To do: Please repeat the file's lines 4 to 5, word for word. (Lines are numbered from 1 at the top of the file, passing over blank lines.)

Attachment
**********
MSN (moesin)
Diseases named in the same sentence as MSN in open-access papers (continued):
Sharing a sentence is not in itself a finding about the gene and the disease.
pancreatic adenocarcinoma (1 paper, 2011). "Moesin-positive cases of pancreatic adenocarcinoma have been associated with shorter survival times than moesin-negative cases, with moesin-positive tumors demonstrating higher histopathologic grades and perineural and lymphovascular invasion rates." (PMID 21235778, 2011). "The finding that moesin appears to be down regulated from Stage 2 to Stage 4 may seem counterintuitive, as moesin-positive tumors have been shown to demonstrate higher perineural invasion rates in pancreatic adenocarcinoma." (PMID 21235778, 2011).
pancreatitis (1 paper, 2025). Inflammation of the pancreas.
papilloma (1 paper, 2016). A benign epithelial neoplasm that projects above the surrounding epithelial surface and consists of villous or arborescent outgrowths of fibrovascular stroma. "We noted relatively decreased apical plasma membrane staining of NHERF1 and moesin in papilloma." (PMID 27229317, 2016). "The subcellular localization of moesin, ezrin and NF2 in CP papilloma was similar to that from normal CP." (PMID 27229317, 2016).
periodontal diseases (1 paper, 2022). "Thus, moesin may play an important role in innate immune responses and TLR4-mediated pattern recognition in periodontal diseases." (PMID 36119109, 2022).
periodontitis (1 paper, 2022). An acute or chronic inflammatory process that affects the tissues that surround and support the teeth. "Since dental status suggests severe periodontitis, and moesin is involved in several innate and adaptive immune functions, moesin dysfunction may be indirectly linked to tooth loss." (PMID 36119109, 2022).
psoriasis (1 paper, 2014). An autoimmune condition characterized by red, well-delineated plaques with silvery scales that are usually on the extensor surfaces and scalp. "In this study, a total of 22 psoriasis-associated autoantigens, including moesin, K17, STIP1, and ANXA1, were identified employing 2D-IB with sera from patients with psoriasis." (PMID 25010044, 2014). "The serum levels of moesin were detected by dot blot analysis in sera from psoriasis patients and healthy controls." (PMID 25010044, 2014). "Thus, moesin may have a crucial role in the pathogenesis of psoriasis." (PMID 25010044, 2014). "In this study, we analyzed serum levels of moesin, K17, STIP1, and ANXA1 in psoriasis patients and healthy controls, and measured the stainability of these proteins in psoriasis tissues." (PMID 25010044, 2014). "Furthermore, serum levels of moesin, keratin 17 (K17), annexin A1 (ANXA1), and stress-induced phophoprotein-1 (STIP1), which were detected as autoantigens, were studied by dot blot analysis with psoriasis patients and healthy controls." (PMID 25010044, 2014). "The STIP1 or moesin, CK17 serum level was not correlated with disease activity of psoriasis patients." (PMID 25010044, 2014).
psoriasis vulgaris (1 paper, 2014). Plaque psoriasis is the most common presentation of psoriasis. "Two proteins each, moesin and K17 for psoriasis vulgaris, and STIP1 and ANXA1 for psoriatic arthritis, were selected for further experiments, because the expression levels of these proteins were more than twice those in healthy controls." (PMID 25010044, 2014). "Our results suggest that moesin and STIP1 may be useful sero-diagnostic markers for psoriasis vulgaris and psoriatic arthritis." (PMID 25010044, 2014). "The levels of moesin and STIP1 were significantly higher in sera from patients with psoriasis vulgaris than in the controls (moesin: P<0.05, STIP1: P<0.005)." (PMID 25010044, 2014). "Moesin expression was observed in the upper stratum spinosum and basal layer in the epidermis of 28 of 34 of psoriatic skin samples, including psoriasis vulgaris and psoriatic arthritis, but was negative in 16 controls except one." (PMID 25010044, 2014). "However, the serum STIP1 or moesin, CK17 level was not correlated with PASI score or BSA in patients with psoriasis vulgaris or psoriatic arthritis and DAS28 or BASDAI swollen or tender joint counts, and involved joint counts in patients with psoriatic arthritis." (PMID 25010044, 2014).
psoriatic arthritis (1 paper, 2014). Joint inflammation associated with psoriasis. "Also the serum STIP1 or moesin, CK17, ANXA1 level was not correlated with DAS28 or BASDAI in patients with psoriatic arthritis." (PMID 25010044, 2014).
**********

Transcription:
pancreatic adenocarcinoma (1 paper, 2011). "Moesin-positive cases of pancreatic adenocarcinoma have been associated with shorter survival times than moesin-negative cases, with moesin-positive tumors demonstrating higher histopathologic grades and perineural and lymphovascular invasion rates." (PMID 21235778, 2011). "The finding that moesin appears to be down regulated from Stage 2 to Stage 4 may seem counterintuitive, as moesin-positive tumors have been shown to demonstrate higher perineural invasion rates in pancreatic adenocarcinoma." (PMID 21235778, 2011).
pancreatitis (1 paper, 2025). Inflammation of the pancreas.